Recognition is a word with many meanings:

  • The act of accepting that something is true or important, or that it exists, such as accepting the results of an election.
  • The act of accepting someone or something as having legal or official authority, such as accepting that a new administration has the right of access to security briefings.
  • The state of knowing who or what someone or something is because of previous knowledge or experience, such as our previous experience with our President-Elect.

I didn’t intend to get all political with this topic, really. It just happened. Recognition on a personal level is where I intended to start, so I’ll do that now.

There are many forms of personal recognition:

  • On a grand scale, such as a Pulitzer or Nobel Prize.
  • Recognition on an employee level, such as bonuses or good evaluations. Our illustrious speaker Liz Croft, otherwise known as James’ Mum, will speak on that later.
  • On a much more personal level, recognition can be a look that says, “I see you, I know you, I accept you.”

We all need to be recognized. It’s not a matter of pride, selfishness, or immaturity. Human beings, from the earliest moments in or lives, need affection and respect from everyone around them, which is where we find recognition of ourselves as people. Our parents and or family are the first social circle responsible for giving us recognition, respect, and affection. If we are recognized and respected, our self-esteem and confidence grow to allow us to function in the world. If we don’t find hat initial loving support in or families of origin, we need to search for it in other places as we mature, or we will be stunted in our personal growth.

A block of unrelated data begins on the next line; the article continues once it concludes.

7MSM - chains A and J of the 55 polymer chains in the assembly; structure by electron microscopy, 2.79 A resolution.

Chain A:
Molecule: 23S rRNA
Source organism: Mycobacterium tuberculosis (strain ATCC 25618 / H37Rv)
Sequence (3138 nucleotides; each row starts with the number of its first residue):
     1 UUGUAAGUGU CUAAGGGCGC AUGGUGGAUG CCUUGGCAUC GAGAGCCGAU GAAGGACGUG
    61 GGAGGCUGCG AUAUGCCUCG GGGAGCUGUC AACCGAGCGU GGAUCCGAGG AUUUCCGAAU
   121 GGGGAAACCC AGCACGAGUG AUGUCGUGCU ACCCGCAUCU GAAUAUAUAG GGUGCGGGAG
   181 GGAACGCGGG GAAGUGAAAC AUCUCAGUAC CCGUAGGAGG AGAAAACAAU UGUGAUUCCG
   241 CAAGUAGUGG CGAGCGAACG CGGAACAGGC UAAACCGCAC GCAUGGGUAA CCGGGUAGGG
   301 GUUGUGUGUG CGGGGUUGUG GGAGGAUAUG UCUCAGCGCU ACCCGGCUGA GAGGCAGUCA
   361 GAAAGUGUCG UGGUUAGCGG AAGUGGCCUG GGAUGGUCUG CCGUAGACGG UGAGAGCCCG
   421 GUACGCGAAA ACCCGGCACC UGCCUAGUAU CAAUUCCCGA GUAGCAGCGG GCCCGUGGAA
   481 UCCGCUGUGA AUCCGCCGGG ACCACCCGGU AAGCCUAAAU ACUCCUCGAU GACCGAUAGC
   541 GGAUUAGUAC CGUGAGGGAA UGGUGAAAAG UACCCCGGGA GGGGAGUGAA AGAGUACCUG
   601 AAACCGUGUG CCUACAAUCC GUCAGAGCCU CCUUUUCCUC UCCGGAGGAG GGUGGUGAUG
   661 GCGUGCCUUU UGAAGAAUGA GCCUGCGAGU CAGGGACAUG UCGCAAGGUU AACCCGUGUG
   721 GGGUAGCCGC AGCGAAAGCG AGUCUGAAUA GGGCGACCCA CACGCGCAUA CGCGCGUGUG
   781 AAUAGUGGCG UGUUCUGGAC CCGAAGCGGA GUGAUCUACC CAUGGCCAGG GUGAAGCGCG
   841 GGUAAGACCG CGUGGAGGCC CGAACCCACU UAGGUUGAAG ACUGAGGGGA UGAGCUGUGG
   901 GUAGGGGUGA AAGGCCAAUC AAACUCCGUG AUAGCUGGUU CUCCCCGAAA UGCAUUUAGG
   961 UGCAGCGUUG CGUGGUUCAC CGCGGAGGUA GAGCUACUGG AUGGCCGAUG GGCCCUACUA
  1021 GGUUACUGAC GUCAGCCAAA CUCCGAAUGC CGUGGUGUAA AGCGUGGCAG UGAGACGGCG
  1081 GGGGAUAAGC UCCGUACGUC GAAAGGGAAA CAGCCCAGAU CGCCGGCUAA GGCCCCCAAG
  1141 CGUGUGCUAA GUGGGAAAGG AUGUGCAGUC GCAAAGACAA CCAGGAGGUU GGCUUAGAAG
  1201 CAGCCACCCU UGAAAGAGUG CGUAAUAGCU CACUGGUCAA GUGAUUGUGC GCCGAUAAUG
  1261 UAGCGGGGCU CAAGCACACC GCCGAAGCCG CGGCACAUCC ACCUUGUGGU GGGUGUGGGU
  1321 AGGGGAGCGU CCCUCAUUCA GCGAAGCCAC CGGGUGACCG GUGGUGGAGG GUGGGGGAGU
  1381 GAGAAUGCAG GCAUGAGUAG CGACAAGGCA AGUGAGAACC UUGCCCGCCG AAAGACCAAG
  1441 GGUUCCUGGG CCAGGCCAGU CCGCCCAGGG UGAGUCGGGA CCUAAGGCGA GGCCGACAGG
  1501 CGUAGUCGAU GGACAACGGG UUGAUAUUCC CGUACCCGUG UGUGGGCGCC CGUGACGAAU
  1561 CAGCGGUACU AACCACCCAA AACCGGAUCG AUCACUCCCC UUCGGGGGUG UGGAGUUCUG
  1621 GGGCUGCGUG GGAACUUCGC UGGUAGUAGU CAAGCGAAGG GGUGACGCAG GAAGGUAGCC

Just as we accept recognition it is also essential to know how to offer recognition to others: “I value you as a person I appreciate you and believe in you. I know what you are capable of and I respect you for that. You are a part of my life.”

Just as receiving positive recognition gives each of us a boost in confidence and self-esteem, it is equally important to turn that around and give recognition to others:

A sincere compliment for a job well done. A heartfelt birthday wish. A warm thank-you note. Since it is hard to smile at each other through our masks, we need to practice the Tyra Banks: “Smize,” smiling with our eyes. A ”Smize” and a thank you to the person who checks you out at the grocery. A phone call to a friend to say, I miss you.” A letter! Yes, we can still write letters! Any means to say, “I see you, I know you, you are important to me and to this world.”

Thank you.

NOTE: The ideas and opinions in this post do not necessarily express the thoughts or opinions of the Ethical Society of St. Louis or its leadership.